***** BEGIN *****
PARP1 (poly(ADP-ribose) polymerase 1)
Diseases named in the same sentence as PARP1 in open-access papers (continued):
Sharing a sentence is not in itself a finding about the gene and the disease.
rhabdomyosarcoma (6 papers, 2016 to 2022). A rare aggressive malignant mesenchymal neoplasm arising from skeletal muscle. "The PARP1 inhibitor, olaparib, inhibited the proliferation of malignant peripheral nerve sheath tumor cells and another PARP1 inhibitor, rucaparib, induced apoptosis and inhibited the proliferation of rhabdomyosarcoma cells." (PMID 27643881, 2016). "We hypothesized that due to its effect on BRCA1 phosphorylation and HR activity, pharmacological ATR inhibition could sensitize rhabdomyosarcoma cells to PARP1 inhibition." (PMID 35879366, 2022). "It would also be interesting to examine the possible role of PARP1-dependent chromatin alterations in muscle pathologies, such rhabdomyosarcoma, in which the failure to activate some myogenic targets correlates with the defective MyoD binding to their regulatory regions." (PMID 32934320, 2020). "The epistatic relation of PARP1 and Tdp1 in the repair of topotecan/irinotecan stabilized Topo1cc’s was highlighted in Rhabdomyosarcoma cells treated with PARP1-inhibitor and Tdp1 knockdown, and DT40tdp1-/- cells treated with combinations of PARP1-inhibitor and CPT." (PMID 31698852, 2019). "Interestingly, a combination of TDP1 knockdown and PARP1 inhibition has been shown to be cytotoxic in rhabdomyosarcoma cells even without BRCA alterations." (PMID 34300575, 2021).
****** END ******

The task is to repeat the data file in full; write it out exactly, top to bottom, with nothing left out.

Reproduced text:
PARP1 (poly(ADP-ribose) polymerase 1)
Diseases named in the same sentence as PARP1 in open-access papers (continued):
Sharing a sentence is not in itself a finding about the gene and the disease.
rhabdomyosarcoma (6 papers, 2016 to 2022). A rare aggressive malignant mesenchymal neoplasm arising from skeletal muscle. "The PARP1 inhibitor, olaparib, inhibited the proliferation of malignant peripheral nerve sheath tumor cells and another PARP1 inhibitor, rucaparib, induced apoptosis and inhibited the proliferation of rhabdomyosarcoma cells." (PMID 27643881, 2016). "We hypothesized that due to its effect on BRCA1 phosphorylation and HR activity, pharmacological ATR inhibition could sensitize rhabdomyosarcoma cells to PARP1 inhibition." (PMID 35879366, 2022). "It would also be interesting to examine the possible role of PARP1-dependent chromatin alterations in muscle pathologies, such rhabdomyosarcoma, in which the failure to activate some myogenic targets correlates with the defective MyoD binding to their regulatory regions." (PMID 32934320, 2020). "The epistatic relation of PARP1 and Tdp1 in the repair of topotecan/irinotecan stabilized Topo1cc’s was highlighted in Rhabdomyosarcoma cells treated with PARP1-inhibitor and Tdp1 knockdown, and DT40tdp1-/- cells treated with combinations of PARP1-inhibitor and CPT." (PMID 31698852, 2019). "Interestingly, a combination of TDP1 knockdown and PARP1 inhibition has been shown to be cytotoxic in rhabdomyosarcoma cells even without BRCA alterations." (PMID 34300575, 2021).